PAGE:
Air-diaphragm pumps (double diaphragm pumps) are one type of positive displacement pump. Their main applications are to transfer fluid, low pressure spray, and other low-pressure applications requiring less than 120 psig. They do not meet either ANSI or API standards and are most often used because of their profitability and ability to run on compressed air.
In this post, I want to share to you general selection guidelines of rotary pumps.
Rotary pumps are positive displacement pumps. However, they are different from reciprocating pumps because they have relatively steady and non-pulsating flow. Rotary pumps are generally selected to handle very high viscosity fluid or if the flow rate is too low to be handled economically by other pumps.
There are several common applications of rotary pumps:
- Transferring gasoline, fuel oil, diesel fuel into tanks or day tanks
- Supplying fuel oil to burners
- Running lubricant through the bearings of process machinery, turbines, reduction gears, and engines.
Before we jump into the general selection guidelines of rotary pumps, I think we need to understand several terms that related to rotary pumps, such as slip, volumetric efficiency, and mechanical efficiency, and of course several types of rotary pumps. Read More
In this post I want to share to you how to estimate pump efficiency. An equation was developed by Carl Branan, author of the Process Engineer’s Pocket Handbook. Pump efficiency can be estimated by using equation below:
Eff. = Pump percentage efficiency
F = Developed head (ft)
G = Flow (GPM) Read More
NPSH of pump (net positive suction head) should be calculated/predicted in the beginning of pump sizing. The purpose is to check if the pump will work appropriately. Liquid pressure will lower right in inlet of pump impeller. If pressure reduction is lower than vapor pressure, liquid phase will change to vapor phase. The impeller rapidly collapses vapor bubbles which cause cavitation and damage.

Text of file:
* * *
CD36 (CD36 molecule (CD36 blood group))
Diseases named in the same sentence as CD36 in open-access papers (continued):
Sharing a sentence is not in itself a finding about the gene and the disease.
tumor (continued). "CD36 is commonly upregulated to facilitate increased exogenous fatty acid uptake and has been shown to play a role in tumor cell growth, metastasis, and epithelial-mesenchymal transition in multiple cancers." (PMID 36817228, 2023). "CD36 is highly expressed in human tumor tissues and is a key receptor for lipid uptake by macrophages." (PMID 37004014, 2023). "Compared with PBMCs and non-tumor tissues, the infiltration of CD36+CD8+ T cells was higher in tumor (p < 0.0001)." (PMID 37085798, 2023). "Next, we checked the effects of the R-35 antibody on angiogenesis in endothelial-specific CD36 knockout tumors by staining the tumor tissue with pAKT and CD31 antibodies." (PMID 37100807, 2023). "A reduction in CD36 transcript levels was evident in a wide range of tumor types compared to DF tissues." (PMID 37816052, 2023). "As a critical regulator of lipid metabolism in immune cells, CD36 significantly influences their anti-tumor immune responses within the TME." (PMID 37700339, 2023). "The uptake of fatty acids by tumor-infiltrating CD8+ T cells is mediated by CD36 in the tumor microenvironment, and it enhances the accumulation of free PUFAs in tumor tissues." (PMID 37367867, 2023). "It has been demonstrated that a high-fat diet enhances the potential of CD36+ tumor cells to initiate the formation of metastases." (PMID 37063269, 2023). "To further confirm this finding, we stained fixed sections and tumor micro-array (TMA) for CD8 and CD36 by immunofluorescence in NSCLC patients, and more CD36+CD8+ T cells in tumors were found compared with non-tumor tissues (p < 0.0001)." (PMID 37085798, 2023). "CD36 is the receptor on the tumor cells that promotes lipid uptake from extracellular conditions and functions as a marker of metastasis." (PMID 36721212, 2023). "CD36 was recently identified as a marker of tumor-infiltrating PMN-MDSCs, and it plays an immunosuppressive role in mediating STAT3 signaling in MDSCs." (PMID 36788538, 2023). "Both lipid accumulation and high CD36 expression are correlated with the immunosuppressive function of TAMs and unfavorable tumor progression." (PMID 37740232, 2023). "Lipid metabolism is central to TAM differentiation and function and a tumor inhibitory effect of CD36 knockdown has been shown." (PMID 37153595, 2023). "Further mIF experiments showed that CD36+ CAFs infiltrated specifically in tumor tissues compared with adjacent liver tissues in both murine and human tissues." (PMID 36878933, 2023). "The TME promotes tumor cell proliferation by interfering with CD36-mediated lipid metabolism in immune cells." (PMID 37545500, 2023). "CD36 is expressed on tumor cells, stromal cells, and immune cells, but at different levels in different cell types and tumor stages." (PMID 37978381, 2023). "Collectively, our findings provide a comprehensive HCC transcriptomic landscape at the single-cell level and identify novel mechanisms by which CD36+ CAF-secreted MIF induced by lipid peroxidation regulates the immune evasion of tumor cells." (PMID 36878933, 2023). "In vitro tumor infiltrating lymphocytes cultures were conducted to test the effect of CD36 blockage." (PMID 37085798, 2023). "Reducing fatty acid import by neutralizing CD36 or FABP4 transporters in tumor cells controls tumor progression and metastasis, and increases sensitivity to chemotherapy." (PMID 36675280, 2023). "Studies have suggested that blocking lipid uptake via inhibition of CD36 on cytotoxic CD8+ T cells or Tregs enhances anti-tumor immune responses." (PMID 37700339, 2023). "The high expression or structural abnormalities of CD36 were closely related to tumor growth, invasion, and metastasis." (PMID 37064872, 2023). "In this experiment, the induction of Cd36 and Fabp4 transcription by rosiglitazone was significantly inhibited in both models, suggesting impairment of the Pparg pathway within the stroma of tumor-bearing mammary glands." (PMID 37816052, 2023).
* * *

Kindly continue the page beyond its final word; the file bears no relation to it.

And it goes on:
In this post I will share you how to calculate NPSH available, which is net positive suction head calculated based on system arrangement. The value of NPSH available (NPSHA) shall be greater than NPSH required (NPSHR), which is a function of pump and to be specified by pump manufacturer.
NSPH of pump is calculated as follow:
NPSH available (ft, m) = absolute pressure (ft, m) – vapor pressure (ft, m) – line loss (ft, m) ± elevation difference (ft, m) Read More
Since past two days, people still celebrate new year, so office activity has not started yet. That means I actually still in holiday too. But I want to update this blog while enjoying my holiday. I cannot (or in a mood) to create full article. So, instead sharing full article, in this post, I want to share you centrifugal pump sizing spreadsheet.
I created pump sizing spreadsheet for my first LNG project. The inspiration came from Pump Sizing Calculation from CheCalc. But I made it better.
I think you should download this spreadsheet because it offers better features that online calculation fro CheCalc.